When to Submit a Ticket

  • If it is a bug, submit a ticket. 
  • If the idea relates to current goals/milestones that need immediate attention or planning, submit a ticket.
  • If the idea should be considered soon, and requires the overhead of ticket system for tracking, approval, etc.
  • If there is a process or tool issue that if addressed now, would improve progress towards current goals or work items, check in a ticket.

When Not to Submit a Ticket

We currently subscribe to the Joel Spolsky philosophy on backlogs.  Once entered into JIRA, a ticket requires maintenance (entering and updating fields) and re-evaluating whether the ticket should be scheduled.   Tickets are for work items that may need near term consideration, and that also require the overhead of evaluations, approvals, and workflows to complete.  For this reason, we do not create tickets for everything.  Here are guidelines for when NOT to submit a ticket.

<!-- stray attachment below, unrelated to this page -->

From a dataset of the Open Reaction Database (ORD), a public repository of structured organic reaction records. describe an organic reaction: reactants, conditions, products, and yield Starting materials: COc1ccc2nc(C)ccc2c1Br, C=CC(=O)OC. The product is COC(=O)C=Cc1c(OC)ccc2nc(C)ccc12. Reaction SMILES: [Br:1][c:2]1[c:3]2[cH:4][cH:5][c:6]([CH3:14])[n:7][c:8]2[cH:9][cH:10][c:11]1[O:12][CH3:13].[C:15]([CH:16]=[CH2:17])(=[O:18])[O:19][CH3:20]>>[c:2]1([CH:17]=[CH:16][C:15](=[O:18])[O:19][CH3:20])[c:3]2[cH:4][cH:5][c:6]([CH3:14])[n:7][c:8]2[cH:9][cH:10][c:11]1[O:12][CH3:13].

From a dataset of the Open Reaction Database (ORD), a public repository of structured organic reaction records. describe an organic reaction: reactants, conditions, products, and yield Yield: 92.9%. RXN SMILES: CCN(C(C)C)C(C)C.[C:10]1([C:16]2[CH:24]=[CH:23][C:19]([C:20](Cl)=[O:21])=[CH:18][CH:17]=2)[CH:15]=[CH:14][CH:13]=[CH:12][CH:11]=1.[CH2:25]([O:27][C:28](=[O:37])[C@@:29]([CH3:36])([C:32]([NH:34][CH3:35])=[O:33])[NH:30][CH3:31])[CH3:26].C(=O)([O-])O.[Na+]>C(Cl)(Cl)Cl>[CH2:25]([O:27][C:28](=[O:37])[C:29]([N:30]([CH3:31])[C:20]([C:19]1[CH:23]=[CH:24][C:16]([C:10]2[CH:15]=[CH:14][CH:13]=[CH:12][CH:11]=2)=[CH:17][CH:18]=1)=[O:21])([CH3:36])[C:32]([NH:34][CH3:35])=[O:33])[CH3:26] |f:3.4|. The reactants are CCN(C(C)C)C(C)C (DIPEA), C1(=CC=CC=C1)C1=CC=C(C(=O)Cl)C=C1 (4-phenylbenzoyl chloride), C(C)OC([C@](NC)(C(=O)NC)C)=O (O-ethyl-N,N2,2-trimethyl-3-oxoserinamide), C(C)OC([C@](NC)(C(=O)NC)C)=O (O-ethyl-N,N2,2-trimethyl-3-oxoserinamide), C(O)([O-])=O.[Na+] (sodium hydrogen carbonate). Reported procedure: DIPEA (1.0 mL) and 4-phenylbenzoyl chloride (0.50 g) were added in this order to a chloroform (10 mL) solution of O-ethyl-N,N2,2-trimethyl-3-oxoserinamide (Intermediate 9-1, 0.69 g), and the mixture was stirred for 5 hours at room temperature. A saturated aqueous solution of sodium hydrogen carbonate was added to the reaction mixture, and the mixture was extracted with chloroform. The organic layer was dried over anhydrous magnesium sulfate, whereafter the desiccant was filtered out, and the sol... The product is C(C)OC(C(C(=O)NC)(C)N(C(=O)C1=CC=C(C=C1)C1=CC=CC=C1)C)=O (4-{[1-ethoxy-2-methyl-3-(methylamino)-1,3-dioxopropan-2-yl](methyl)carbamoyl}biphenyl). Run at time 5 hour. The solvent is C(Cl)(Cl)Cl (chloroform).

• If the idea is really a small to-do list item that does not requires approvals, QA etc., do not submit a ticket
  • If the idea/minor issue is unrelated to current goals, or key customer needs, but you want to make sure the idea/minor issue does not get lost, add the idea to the idea tracking pages (or create a new one):
    • Dynamics/Modeling
    • Programming Infrastructure
    • Solver Infrastructure
    • Output/Reports
    • Project Infrastructure
  • If you are not willing to defend why we should address the ticket soon, or it is not needed by a customer soon, do not submit a ticket.
  • If the issue is a minor change or issue related to ancillary data, documents, or products, do not submit a single ticket, see idea pages above
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